Inventory Management Motives

Principle & Practice of Management

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Inventory Management Motives

Inventory Management Motives

Managing inventories involve lack of funds and inventory holding costs. Maintenance of inventory is expensive, then why should firms hold inventories? There are three general Inventory Management Motives for holding inventories:
1. Transaction Inventory Management Motives : Transaction motive includes the production of goods and sale of goods. Transaction motive facilitates uninterrupted production and delivery of an order at a given time (right time).
2. Precautionary Inventory Management Motives : This motive necessitates the holding of inventories for unexpected changes in demand and supply factors.
3. Speculative Inventory Management Motives : This compels to hold some inventories to take the advantage of changes in prices and getting quantity discounts.

Need for Balanced Investment in Inventory

Inventory Management Motives

Management of optimum level of inventory investment is the prime objective of inventory management. Inadequate or excess investment in inventories is not healthy by for any firm. In other words, a firm should avoid inadequately (under) investment or excess (over) investment in inventory. The investment in inventories should be sufficient. The optimum level of investment in inventories lies between excess investment and inadequate investment.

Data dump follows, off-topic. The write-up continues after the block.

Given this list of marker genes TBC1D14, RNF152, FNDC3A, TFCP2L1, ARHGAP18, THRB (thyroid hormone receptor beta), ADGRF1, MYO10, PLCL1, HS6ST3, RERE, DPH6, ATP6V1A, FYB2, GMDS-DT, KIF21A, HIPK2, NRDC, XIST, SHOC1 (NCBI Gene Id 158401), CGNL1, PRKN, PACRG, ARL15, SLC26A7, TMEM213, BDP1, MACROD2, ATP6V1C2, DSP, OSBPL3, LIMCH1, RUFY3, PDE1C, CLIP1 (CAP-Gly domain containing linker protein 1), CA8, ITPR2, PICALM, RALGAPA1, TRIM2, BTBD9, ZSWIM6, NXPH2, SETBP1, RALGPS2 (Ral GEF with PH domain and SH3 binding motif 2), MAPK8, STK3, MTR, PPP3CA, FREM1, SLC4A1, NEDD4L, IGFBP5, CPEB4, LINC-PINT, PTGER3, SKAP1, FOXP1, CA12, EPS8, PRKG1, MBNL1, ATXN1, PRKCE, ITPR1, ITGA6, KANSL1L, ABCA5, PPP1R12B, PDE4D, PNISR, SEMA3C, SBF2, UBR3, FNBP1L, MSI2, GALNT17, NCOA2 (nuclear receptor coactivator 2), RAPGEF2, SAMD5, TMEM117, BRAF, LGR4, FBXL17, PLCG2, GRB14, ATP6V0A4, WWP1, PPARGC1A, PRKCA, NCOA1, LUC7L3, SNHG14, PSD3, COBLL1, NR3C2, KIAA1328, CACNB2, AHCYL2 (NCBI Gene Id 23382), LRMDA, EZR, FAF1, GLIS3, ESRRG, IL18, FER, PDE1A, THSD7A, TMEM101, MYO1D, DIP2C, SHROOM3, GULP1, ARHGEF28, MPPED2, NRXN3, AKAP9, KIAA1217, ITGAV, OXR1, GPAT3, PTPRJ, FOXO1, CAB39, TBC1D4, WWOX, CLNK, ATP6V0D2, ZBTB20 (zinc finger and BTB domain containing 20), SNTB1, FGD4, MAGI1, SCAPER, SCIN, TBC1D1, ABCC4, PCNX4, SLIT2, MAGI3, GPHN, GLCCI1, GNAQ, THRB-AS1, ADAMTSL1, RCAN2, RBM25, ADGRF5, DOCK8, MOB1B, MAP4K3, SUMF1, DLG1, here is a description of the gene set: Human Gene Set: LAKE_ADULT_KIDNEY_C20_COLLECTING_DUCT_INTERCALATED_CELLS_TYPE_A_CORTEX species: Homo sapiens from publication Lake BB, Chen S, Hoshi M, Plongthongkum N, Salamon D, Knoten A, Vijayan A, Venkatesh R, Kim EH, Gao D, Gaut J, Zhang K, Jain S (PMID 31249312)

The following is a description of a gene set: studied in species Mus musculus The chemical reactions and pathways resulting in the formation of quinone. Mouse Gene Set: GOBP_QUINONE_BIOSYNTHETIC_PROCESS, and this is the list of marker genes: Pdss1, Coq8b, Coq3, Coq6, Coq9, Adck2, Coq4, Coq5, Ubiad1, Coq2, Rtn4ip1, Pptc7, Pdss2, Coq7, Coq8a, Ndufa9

1. Dangers of Excessive (over) Investment in Inventory: The following are the dangers of excessive investment in inventory:
(a) The excessive level of inventories consumes funds of the company, they cannot be used for any purpose since they have locked in inventory, and they involve opportunity costs.
(b) The excessive investment in inventory increases carrying a cost, that include the cost of storage, capital cost (interest on capital in inventories, insurance, handling, recording, inspection, obsolescence cost, and taxes. this cost will reduce the firm’s profits).
(c) Carrying excessive inventory over a long period leads to the loss of liquidity. It may not be possible to sell the inventories in time without loss.
(d) Another danger of carrying excessive inventory is the physical deterioration of inventories while in storage. In the case of certain goods or raw materials deterioration occurs with the passage of time or it may be due to mishandling and improper storage facilities.
(e) Excess purchases or storage leads to theft, waste and mishandling of inventories.